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How to Use Video to Land Your Dream Job in Interior Design

blog for interior designers career advice career growth emerging professionals getting an interior design job how to create a personal brand how to find an interior design job how to grow an interior design career online advice video Jun 09, 2023
How to tips to using video to get your dream job interior design Behind the design jacqueline green

Standing out among other interior design candidates is challenging, especially when starting your new career. You may feel down about your lack of design experience or nervous that you don't meet all the requirements in the job description. In this article, I will show you how to set your fears aside and use a video to showcase your personality and skills, landing your dream job.

 When looking for a job, it is hard for the hiring manager to identify the best candidates from a resume and cover letter, which is why many qualified candidates are often overlooked. Yes, you may be sending them a portfolio link, but the truth is, you need to stand out if you want to get that dream job.

A resume can't tell a recruiter or hiring manager whether someone will fit into the culture, get along with others, or be professional with clients. Today, you need to show why you are the best candidate before entering the interview. Video is the way to do it.

 

Why Video is Important for Job Interviews 

Many companies are actually moving to video interviews. My teenage son went through this last Fall when he applied to Target. He had to record himself answering questions related to the job. It was uncomfortable, and I can't blame him, especially since it was his first interview.

That was a retail job, and I have not yet seen that requirement in the design industry. But think about this, what if you do something unexpected? Not only does it show you are excited about the job, but it also gives you an instant connection.

LinkedIn reports that 76% of hiring managers believe seeing pre-recorded videos would be helpful. It would be helpful for many reasons.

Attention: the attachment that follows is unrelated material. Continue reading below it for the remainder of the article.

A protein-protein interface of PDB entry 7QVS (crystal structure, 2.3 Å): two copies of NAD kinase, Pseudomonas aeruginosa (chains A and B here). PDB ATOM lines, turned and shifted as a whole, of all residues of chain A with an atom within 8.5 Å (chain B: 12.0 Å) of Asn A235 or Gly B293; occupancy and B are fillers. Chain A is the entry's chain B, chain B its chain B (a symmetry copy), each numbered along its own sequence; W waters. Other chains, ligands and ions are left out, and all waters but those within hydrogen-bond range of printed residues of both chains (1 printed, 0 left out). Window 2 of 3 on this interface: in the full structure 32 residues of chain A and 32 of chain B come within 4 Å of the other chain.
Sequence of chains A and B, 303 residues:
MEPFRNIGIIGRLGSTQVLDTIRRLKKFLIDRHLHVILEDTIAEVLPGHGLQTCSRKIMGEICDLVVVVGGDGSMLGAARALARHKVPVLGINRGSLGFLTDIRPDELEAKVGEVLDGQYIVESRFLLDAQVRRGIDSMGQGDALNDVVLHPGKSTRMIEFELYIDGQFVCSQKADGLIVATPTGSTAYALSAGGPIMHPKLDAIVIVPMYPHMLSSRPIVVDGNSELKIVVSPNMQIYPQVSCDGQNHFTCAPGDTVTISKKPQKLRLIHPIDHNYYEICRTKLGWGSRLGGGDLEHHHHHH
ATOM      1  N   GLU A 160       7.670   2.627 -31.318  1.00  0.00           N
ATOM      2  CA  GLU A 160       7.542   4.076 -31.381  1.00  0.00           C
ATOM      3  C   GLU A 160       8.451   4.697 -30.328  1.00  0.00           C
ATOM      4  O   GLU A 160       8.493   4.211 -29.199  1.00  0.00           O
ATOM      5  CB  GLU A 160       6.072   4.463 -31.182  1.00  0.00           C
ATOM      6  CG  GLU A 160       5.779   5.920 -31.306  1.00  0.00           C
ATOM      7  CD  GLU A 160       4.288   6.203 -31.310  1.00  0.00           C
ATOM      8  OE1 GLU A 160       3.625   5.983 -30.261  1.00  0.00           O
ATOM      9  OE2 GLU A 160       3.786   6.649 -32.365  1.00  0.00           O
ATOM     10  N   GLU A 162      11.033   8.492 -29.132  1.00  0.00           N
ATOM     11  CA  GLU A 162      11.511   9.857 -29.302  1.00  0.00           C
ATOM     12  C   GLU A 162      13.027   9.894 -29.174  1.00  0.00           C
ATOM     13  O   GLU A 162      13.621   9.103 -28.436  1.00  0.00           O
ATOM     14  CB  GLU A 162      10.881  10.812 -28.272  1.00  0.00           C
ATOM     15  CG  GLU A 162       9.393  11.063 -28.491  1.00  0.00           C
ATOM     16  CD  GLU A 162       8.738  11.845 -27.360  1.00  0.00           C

1. It gives the interviewer a sneak peek at your personality and how you will present yourself in the office.
  2. It is a unique way to stand out among the competition when searching for a job.
  3. A better way to convey your personality, promote your personal brand, and generate a connection with the hiring manager
  4. People hire the candidates they like and know. Video helps them connect with you.
  5. Easier for people and recruiters to find you. Google will rank your video for your name before any other content.

From your experience, you probably know how much more engaging a video is on social media than a static post. Of course, that applies to job searching too.

 

Determining What Video to Record

First, let's talk about where you will use video to obtain that dream job.

  •  Online portfolio or website
  •  LinkedIn
  •  Embedded in Your resume or portfolio
  •  Social posts
  •  Email to a hiring manager or recruiter

Each of these may be slightly different, but if you plan correctly, you can use the same video for several channels. For instance, your LinkedIn page is perfect for creating a "Meet Me" Video. That video can be used on your online portfolio or website as well. It can also be used for embedding into your PDF resume.